Fans of Arabic music, especially the emblematic kanoun, can take pride: the best player in the United States is one of our own, living in a comfortable bungalow in Fraser.
Originally from Damascus, Syria, the seventy-year-old Sarweh came first to Canada, a country which he believes produces the best wood in the world for kanoun-making, another skill which he has refined. His handcrafted instruments, which may take months to complete, sell for five thousand dollars and upwards.
The kanoun resembles a zither; it’s an ancestor of the harp, and in Arabic orchestras it fulfills the function of a piano. Essentially a wooden box with one angled side, it is an eighty-seven stringed instrument divided into three sections of twenty-nine tones. One of the most unusual features of the kanoun (alternately called quanun) is the skin of the bridge, which acts as a pressure release for the strings and which is traditionally made from sharkskin. Unlike most Western stringed instruments, the kanoun has mechanisms to raise or lower the string tones by eighth notes. Western scales do not contain such pitch changes.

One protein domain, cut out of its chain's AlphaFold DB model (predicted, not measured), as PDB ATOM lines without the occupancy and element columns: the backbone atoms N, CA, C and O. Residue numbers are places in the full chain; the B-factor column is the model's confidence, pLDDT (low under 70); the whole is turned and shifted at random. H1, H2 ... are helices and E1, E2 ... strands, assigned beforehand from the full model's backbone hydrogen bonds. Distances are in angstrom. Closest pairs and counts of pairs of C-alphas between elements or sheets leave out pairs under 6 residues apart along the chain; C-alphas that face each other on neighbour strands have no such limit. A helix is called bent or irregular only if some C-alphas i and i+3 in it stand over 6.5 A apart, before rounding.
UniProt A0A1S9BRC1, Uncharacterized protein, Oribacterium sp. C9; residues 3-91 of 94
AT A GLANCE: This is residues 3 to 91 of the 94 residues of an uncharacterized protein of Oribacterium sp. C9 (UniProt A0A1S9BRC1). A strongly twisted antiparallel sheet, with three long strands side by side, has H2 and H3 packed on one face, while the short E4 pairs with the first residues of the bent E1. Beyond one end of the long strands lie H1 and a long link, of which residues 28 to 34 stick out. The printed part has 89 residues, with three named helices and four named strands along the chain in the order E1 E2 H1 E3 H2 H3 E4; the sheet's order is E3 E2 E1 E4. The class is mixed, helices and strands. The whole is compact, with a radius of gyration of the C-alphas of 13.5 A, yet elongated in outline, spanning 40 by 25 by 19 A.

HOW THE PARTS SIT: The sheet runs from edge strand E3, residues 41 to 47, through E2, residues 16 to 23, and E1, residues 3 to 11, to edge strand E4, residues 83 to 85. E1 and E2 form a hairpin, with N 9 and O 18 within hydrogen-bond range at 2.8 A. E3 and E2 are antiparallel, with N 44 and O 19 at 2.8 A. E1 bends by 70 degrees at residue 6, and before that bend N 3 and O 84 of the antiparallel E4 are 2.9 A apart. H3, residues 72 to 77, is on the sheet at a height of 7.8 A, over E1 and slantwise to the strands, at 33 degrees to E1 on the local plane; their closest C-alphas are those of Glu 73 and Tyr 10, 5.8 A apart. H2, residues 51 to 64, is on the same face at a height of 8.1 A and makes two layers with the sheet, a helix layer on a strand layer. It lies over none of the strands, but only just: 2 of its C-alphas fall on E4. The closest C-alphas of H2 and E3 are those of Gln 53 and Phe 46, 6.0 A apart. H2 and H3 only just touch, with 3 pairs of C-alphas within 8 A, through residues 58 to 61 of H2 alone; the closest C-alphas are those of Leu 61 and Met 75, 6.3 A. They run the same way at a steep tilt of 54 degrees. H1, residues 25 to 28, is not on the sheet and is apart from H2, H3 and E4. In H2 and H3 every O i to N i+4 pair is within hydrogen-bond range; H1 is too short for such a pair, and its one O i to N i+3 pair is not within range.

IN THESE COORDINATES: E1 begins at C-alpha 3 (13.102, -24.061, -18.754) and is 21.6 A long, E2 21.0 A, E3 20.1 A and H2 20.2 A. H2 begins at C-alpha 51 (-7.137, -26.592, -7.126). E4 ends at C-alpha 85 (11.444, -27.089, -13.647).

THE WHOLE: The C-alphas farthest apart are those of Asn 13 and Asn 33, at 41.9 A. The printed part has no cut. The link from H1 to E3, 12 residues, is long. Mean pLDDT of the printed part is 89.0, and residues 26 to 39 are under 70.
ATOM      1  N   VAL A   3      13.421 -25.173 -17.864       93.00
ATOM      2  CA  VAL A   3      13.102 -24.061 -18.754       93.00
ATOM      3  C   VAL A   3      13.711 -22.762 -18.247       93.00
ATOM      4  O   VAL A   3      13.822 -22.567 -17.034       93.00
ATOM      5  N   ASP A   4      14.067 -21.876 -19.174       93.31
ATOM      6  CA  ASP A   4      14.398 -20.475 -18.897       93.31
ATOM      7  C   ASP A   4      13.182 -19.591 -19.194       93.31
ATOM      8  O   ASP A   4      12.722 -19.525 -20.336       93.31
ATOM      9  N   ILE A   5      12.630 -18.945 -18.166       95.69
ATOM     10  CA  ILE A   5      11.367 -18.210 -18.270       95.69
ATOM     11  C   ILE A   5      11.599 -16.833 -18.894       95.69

John Sarweh is composer of a recent CD entitled Beauty of The East, an evocative and beautiful set of tunes with include performances by master musician Nadeem Dlaikan (nye) and Michigan Heritage Awardee Abdul Karim Badr (oud) and is available through Tradcat Productions.